Even as an end to the pandemic seems possible, it's leaving its mark on consumers worldwide, with nearly half saying they've changed their buying habits due to ongoing financial and health-related anxiety, according to a survey of 7,000 consumers conducted by consulting firm AlixPartners. In the U.S., 43% say so.
The U.S. has the highest percentages of what AlixPartners found to be the most anxious consumers, with 44% "highly concerned about both health and finances." This group is "experiencing both the most significant and the most permanent changes in purchasing behavior," AlixPartners said.
The worry extends to other issues, as 80% of consumers globally say they're more concerned about the environment, and 38% say that now affects their buying decisions, according to a report released Thursday. The durability of the impact on purchase behavior was a surprise, Managing Director David Garfield said via video conference.
The pandemic has ushered in a new genre of market prognostication, as researchers tackle the question of how the disease outbreak has affected consumers, and how long those effects will last. For this study, AlixPartners spoke with consumers from China, France, Germany, Italy, Japan, Saudi Arabia, Switzerland, the United Kingdom and the U.S. and found that the depth and longevity of behavior changes are correlated with anxiety around health, finances or both.
Two-thirds of the world's population, at least in those nine countries, expresses some amount of optimism about the future thanks to vaccines. But even AlixPartners researchers said they were surprised at the extreme levels of anxiety still endured by some, prompted by economic struggles and worries about both physical and mental well-being.
Intense and ongoing anxiety in the U.S. could explain a finding by the Conference Board this week that 62% of U.S. consumers in the first quarter have cut back on spending, only slightly down from the 64% during the peak of the pandemic.
Across the globe, AlixPartners found young people to be especially vulnerable, with 34% of those ages 18 to 24 reporting that they are "extremely" or "very" concerned about mental health, 35% that are concerned about their finances and 26% that are concerned about their physical health. Among those 25 to 34 years old, 30% are "extremely" or "very" concerned about mental health, 32% about their finances and 24% about their physical health.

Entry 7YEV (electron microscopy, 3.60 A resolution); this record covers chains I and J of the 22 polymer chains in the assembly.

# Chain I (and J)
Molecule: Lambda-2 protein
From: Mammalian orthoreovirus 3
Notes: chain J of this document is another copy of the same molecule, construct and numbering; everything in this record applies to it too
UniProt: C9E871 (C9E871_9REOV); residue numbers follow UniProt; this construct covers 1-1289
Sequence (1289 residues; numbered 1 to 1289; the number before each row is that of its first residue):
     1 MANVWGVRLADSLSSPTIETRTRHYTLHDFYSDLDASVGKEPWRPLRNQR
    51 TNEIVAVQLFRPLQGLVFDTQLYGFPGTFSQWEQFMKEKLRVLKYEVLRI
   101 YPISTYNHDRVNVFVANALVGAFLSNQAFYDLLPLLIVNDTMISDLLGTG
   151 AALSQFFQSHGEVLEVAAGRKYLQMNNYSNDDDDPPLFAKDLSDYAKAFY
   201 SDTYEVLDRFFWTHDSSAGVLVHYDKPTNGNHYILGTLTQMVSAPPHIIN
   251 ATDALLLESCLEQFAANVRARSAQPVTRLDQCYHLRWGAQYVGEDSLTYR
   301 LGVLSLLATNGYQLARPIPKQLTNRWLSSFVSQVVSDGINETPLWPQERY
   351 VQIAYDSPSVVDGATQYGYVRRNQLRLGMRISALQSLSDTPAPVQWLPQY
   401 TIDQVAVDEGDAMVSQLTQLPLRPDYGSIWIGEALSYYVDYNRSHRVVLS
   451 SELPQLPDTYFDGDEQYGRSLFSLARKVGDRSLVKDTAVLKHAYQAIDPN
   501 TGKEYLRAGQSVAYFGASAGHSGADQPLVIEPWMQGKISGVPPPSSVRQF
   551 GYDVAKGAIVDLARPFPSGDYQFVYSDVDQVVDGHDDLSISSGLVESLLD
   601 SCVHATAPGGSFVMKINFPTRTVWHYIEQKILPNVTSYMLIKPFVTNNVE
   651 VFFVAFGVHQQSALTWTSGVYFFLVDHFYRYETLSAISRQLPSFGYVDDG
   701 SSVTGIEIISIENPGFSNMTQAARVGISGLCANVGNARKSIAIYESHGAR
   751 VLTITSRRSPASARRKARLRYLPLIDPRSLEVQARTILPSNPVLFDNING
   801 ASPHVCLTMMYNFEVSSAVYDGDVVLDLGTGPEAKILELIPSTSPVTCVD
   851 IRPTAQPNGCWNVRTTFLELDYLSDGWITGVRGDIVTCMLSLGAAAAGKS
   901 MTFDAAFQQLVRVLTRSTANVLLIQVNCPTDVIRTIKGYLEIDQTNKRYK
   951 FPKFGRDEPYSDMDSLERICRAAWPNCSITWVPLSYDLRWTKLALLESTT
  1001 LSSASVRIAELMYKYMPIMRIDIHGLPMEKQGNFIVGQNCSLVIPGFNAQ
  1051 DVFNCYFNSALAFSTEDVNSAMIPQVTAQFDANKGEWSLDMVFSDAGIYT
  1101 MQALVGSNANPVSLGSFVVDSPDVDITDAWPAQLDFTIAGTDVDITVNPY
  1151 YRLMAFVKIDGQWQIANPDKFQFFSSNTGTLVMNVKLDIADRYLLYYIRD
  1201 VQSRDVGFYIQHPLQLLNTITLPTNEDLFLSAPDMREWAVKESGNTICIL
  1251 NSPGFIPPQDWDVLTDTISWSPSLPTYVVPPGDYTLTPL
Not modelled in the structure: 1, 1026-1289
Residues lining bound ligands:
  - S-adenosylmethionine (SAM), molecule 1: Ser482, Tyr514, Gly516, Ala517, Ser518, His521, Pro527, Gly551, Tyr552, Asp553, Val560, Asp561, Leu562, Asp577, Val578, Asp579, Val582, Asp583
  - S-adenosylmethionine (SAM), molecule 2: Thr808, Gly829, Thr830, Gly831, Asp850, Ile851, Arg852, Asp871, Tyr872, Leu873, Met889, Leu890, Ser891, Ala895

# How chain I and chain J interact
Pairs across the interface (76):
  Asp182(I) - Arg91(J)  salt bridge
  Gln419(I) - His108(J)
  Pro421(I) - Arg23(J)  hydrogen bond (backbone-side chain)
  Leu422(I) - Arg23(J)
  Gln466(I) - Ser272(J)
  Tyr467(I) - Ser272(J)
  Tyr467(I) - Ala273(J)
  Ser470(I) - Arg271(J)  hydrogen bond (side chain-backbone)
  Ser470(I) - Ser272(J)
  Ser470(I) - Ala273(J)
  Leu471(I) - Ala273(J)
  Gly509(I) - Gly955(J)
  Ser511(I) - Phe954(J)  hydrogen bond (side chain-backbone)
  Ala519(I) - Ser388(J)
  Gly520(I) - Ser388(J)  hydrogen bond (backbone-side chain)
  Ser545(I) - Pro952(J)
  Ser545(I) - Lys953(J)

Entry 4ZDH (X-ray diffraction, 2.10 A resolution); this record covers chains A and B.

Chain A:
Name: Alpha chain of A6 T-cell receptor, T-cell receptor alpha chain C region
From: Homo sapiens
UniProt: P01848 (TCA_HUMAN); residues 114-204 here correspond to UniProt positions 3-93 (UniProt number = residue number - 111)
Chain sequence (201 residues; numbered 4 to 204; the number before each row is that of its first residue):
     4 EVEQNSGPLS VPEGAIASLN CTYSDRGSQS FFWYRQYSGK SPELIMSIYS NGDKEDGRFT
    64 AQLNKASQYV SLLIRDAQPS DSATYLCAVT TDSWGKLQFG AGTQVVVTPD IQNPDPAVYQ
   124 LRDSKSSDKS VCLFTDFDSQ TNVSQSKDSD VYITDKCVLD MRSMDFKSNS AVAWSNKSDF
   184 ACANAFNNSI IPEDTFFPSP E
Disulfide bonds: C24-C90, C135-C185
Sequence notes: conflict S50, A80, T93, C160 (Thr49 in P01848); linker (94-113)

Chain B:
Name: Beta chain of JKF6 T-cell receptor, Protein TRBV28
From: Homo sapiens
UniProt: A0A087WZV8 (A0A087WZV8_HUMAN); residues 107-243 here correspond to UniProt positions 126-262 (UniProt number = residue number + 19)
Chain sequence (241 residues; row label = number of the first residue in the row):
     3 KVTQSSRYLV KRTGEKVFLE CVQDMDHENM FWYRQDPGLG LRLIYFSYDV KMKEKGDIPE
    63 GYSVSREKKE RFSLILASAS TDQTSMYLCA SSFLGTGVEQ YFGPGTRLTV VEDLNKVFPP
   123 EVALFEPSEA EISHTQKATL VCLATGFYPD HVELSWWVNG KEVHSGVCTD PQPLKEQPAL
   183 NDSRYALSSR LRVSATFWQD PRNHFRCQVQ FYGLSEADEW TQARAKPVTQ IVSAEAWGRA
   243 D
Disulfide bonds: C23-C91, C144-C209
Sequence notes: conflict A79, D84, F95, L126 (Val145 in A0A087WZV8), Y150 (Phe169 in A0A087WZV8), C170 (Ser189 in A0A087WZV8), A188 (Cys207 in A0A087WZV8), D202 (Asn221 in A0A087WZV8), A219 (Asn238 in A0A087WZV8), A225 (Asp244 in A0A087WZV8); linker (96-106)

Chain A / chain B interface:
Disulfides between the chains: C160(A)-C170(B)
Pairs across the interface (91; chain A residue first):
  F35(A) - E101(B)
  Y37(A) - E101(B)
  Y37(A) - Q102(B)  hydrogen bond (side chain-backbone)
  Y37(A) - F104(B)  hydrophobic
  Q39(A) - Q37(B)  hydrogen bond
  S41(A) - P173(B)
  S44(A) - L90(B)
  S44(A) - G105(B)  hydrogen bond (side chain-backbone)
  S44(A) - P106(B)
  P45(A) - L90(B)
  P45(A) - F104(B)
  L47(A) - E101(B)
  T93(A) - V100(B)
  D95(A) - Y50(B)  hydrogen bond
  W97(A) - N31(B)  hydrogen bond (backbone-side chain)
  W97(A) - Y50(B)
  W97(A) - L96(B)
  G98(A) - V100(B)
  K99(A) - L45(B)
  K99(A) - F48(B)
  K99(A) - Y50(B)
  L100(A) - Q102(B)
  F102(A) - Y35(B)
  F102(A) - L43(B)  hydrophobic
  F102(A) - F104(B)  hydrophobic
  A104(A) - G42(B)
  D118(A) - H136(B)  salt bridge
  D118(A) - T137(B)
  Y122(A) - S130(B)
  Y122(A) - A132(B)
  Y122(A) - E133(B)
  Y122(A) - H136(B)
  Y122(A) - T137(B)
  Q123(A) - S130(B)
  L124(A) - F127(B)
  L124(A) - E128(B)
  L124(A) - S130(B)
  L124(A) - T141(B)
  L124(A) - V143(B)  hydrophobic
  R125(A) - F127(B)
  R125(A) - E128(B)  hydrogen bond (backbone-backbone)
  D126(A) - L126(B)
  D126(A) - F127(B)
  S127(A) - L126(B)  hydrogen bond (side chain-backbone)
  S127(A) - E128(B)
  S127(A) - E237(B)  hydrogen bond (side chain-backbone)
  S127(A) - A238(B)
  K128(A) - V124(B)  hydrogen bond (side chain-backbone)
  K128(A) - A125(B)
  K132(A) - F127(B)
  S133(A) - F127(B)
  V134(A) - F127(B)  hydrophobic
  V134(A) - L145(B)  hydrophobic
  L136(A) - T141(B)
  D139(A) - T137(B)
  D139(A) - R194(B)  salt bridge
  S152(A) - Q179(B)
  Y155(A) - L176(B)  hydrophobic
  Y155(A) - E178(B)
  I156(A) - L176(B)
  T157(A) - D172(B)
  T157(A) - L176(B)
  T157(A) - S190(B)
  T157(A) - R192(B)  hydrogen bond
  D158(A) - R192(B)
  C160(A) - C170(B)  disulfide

The AlixPartners team's methodology revealed four distinct segments of consumers: those who are "health concerned," (more likely to have self-isolated and faced minimal employment disruption like job or wage loss); those "least disrupted," (no children at home, no employment disruption and not self-isolated); those who are "budget constrained," (likely to have worked on-site rather than from home, and/or faced job or wage loss); and those "most anxious," (more likely to have worked remotely, self-isolated, and faced job or wage loss, with children at home who are distance-learning).
The magnitude and apparent longevity of the pandemic's effects surprised the researchers, Garfield said. Even if some consumers do revert back to their previous habits to some extent, it's meaningful that these intentions and attitudes are being expressed so strongly by so many, he said.
"Obviously consumer tastes and preferences and purchase behavior are constantly evolving, but in terms of really substantive measurable shifts, it's not often really large swaths of consumers experience or display significant changes in a relatively short period of time," he said. Usually "the magnitude is less, or the portion of the consumer population that's impacted is less."
AlixPartners is also the latest to find what's likely to be a permanent bump in online sales of apparel, with 37% worldwide and 29% in the U.S. saying they'll shop for those items online more than they did before. Dissatisfaction with e-commerce also emerged, however, with 26% of grocery shoppers globally saying they'll shop more online but 27% saying they'll shop more in-store.